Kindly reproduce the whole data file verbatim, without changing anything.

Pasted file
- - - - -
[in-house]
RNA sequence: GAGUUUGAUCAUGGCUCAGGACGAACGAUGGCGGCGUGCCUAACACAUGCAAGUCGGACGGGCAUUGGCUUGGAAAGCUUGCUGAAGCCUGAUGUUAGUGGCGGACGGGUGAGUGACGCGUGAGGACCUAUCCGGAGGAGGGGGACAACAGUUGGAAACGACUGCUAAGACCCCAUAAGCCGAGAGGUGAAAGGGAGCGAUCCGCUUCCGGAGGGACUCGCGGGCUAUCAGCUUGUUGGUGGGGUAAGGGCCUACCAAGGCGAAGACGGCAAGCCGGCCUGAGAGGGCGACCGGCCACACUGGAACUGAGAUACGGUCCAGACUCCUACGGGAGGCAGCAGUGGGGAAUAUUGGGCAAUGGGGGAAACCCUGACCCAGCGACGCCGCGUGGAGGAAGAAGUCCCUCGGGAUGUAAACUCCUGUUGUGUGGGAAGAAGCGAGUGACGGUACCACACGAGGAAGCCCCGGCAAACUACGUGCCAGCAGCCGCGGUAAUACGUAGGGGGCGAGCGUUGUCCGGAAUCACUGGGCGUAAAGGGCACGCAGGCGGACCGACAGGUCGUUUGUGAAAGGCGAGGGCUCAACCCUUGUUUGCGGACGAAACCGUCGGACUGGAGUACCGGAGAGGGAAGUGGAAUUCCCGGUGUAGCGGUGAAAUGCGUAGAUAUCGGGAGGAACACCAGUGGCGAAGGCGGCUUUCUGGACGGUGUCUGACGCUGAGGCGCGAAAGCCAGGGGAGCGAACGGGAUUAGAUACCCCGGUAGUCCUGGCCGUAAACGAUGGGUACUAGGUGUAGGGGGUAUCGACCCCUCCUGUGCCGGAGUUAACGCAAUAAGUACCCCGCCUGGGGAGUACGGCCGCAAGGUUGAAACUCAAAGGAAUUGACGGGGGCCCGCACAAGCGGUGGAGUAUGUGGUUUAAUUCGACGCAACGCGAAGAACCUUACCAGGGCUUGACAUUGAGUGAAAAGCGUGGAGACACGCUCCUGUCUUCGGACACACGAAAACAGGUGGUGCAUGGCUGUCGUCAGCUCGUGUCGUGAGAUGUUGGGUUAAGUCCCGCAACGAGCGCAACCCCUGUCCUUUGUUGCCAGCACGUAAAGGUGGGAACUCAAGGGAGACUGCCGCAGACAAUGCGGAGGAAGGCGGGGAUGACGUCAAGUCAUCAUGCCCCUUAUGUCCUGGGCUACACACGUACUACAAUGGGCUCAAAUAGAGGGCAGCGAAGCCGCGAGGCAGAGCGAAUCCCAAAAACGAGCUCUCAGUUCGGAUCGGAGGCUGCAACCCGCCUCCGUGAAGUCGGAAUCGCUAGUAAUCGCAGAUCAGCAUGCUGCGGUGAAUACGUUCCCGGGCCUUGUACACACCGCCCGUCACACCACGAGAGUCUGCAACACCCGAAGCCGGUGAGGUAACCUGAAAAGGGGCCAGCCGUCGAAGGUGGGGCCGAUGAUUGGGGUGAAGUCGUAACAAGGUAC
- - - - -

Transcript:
[in-house]
RNA sequence: GAGUUUGAUCAUGGCUCAGGACGAACGAUGGCGGCGUGCCUAACACAUGCAAGUCGGACGGGCAUUGGCUUGGAAAGCUUGCUGAAGCCUGAUGUUAGUGGCGGACGGGUGAGUGACGCGUGAGGACCUAUCCGGAGGAGGGGGACAACAGUUGGAAACGACUGCUAAGACCCCAUAAGCCGAGAGGUGAAAGGGAGCGAUCCGCUUCCGGAGGGACUCGCGGGCUAUCAGCUUGUUGGUGGGGUAAGGGCCUACCAAGGCGAAGACGGCAAGCCGGCCUGAGAGGGCGACCGGCCACACUGGAACUGAGAUACGGUCCAGACUCCUACGGGAGGCAGCAGUGGGGAAUAUUGGGCAAUGGGGGAAACCCUGACCCAGCGACGCCGCGUGGAGGAAGAAGUCCCUCGGGAUGUAAACUCCUGUUGUGUGGGAAGAAGCGAGUGACGGUACCACACGAGGAAGCCCCGGCAAACUACGUGCCAGCAGCCGCGGUAAUACGUAGGGGGCGAGCGUUGUCCGGAAUCACUGGGCGUAAAGGGCACGCAGGCGGACCGACAGGUCGUUUGUGAAAGGCGAGGGCUCAACCCUUGUUUGCGGACGAAACCGUCGGACUGGAGUACCGGAGAGGGAAGUGGAAUUCCCGGUGUAGCGGUGAAAUGCGUAGAUAUCGGGAGGAACACCAGUGGCGAAGGCGGCUUUCUGGACGGUGUCUGACGCUGAGGCGCGAAAGCCAGGGGAGCGAACGGGAUUAGAUACCCCGGUAGUCCUGGCCGUAAACGAUGGGUACUAGGUGUAGGGGGUAUCGACCCCUCCUGUGCCGGAGUUAACGCAAUAAGUACCCCGCCUGGGGAGUACGGCCGCAAGGUUGAAACUCAAAGGAAUUGACGGGGGCCCGCACAAGCGGUGGAGUAUGUGGUUUAAUUCGACGCAACGCGAAGAACCUUACCAGGGCUUGACAUUGAGUGAAAAGCGUGGAGACACGCUCCUGUCUUCGGACACACGAAAACAGGUGGUGCAUGGCUGUCGUCAGCUCGUGUCGUGAGAUGUUGGGUUAAGUCCCGCAACGAGCGCAACCCCUGUCCUUUGUUGCCAGCACGUAAAGGUGGGAACUCAAGGGAGACUGCCGCAGACAAUGCGGAGGAAGGCGGGGAUGACGUCAAGUCAUCAUGCCCCUUAUGUCCUGGGCUACACACGUACUACAAUGGGCUCAAAUAGAGGGCAGCGAAGCCGCGAGGCAGAGCGAAUCCCAAAAACGAGCUCUCAGUUCGGAUCGGAGGCUGCAACCCGCCUCCGUGAAGUCGGAAUCGCUAGUAAUCGCAGAUCAGCAUGCUGCGGUGAAUACGUUCCCGGGCCUUGUACACACCGCCCGUCACACCACGAGAGUCUGCAACACCCGAAGCCGGUGAGGUAACCUGAAAAGGGGCCAGCCGUCGAAGGUGGGGCCGAUGAUUGGGGUGAAGUCGUAACAAGGUAC